}
}
} // namespace
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I tried the code above and indeed, it does not work, complaining of a bad size. The reason for this is that the structure used changes size depending on the host platform; the original code fragment (seen on a dozen websites) assumes a 32 bit application.

Switch the structure to this (note the IntPtr resizing members) and it will work. At least it did for me.

[StructLayout(LayoutKind.Sequential)]
struct JOBOBJECT_BASIC_LIMIT_INFORMATION
{
    public Int64 PerProcessUserTimeLimit;
    public Int64 PerJobUserTimeLimit;
    public Int16 LimitFlags;
    public UIntPtr MinimumWorkingSetSize;
    public UIntPtr MaximumWorkingSetSize;
    public Int16 ActiveProcessLimit;
    public Int64 Affinity;
    public Int16 PriorityClass;
    public Int16 SchedulingClass;
}
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You can pass ProcessID of the parent process as an argument to the child process. And then child processes will be responsible for checking from time to time whether the parent process still running. (By calling Process.GetProcessById.)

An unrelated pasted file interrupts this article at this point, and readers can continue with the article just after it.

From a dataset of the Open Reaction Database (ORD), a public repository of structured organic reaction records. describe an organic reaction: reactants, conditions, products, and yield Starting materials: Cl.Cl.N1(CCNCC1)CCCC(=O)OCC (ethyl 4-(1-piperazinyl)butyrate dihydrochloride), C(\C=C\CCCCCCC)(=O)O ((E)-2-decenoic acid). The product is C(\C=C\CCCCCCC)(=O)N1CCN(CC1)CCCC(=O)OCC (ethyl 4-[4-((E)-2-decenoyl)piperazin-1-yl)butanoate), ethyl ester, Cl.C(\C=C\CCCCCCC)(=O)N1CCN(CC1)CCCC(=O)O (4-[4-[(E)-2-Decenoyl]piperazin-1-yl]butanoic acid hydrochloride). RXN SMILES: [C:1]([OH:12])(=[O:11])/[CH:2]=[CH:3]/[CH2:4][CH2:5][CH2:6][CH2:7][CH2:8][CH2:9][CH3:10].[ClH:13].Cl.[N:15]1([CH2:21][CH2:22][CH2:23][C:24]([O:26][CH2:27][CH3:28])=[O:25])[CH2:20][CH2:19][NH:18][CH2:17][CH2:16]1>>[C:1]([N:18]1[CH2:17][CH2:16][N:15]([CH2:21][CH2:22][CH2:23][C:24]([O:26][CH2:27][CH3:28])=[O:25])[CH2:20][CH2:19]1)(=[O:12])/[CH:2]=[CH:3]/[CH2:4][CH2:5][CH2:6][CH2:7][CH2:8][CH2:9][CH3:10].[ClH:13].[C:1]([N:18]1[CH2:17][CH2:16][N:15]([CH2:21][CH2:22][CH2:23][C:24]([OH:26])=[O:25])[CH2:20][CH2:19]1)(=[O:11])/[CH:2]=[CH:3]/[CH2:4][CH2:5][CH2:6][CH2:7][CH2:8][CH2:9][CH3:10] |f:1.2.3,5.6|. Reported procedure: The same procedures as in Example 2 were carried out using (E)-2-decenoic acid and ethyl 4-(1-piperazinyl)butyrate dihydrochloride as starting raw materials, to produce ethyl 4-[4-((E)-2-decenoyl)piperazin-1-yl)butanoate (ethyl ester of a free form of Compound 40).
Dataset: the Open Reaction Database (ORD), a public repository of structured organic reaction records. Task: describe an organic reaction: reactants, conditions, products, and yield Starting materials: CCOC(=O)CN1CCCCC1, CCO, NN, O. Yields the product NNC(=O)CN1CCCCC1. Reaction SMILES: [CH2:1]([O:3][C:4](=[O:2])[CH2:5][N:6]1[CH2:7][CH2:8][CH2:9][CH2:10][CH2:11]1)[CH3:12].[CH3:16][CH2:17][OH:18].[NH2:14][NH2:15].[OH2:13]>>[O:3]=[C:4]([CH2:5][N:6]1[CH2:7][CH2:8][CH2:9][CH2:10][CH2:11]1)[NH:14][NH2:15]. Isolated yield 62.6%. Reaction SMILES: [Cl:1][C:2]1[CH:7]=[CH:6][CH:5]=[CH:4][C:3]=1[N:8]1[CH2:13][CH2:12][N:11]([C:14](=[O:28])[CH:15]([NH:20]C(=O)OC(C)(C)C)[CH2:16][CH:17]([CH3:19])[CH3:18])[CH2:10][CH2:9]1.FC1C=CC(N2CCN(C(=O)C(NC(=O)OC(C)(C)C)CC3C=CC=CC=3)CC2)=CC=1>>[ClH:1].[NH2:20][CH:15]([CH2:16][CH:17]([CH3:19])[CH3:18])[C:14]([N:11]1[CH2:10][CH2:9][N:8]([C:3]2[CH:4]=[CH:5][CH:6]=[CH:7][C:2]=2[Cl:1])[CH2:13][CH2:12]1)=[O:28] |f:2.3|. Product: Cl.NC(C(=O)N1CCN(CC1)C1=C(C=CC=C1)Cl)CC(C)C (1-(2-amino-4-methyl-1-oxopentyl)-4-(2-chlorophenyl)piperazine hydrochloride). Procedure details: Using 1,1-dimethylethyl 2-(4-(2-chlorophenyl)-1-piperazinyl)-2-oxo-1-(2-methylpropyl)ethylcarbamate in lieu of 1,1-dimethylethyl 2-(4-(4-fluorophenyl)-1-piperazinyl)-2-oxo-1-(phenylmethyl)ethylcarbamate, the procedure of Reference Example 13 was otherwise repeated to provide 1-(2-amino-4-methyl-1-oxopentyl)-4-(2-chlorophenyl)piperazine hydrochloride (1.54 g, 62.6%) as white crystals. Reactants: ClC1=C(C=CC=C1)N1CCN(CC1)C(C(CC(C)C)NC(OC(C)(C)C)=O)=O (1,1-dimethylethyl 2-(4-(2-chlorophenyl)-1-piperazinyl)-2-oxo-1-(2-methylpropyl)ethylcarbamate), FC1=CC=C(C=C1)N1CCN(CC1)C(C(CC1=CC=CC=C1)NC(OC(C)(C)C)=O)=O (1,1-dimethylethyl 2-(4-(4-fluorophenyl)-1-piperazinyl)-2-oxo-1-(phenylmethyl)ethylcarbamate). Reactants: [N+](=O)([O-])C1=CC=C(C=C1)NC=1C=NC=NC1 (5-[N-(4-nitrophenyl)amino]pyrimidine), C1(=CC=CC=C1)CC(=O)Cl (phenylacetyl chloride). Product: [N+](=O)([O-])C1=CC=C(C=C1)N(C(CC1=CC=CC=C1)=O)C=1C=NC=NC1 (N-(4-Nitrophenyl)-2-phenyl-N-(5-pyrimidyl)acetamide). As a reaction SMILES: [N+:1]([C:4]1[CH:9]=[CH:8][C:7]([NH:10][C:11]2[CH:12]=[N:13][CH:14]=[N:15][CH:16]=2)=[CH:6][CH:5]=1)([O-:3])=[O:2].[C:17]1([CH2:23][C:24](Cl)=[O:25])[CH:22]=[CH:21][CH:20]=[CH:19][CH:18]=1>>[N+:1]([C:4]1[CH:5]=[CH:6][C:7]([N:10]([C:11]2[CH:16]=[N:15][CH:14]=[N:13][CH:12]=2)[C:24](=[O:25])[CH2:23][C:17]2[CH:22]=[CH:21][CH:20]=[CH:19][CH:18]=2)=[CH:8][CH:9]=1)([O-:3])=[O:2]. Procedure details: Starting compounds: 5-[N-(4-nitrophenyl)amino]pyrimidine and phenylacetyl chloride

Another way to track existence of the parent process is to use Mutex synchronization primitive. Parent application will initially create a global mutex with the name known by children. Children can check from time to time whether the mutex still exists and terminate if not. (Once the parent process is closed the mutex will be destroyed by the system automatically, regardless of the way it way closed.)

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Both advices doesn't usefull - child processes are not mine. They can be any programs. –  LionSoft Jul 13 '10 at 9:32
1  
@LionSoft: Can you have another child process which will be responsible for creating those child processes? Then that process can check whether the parent process is still running and kill other children if not. –  Regent Jul 13 '10 at 10:31
    
But what to do if that "another child process" will be forced terminated? –  LionSoft Jul 13 '10 at 11:22
1  
@LionSoft: You can recreate it again by the parent process. So if the parent process gets killed then child-manager process will kill other children and quit; but if the child-manager is killed, then the parent process will create it again. –  Regent Jul 13 '10 at 13:43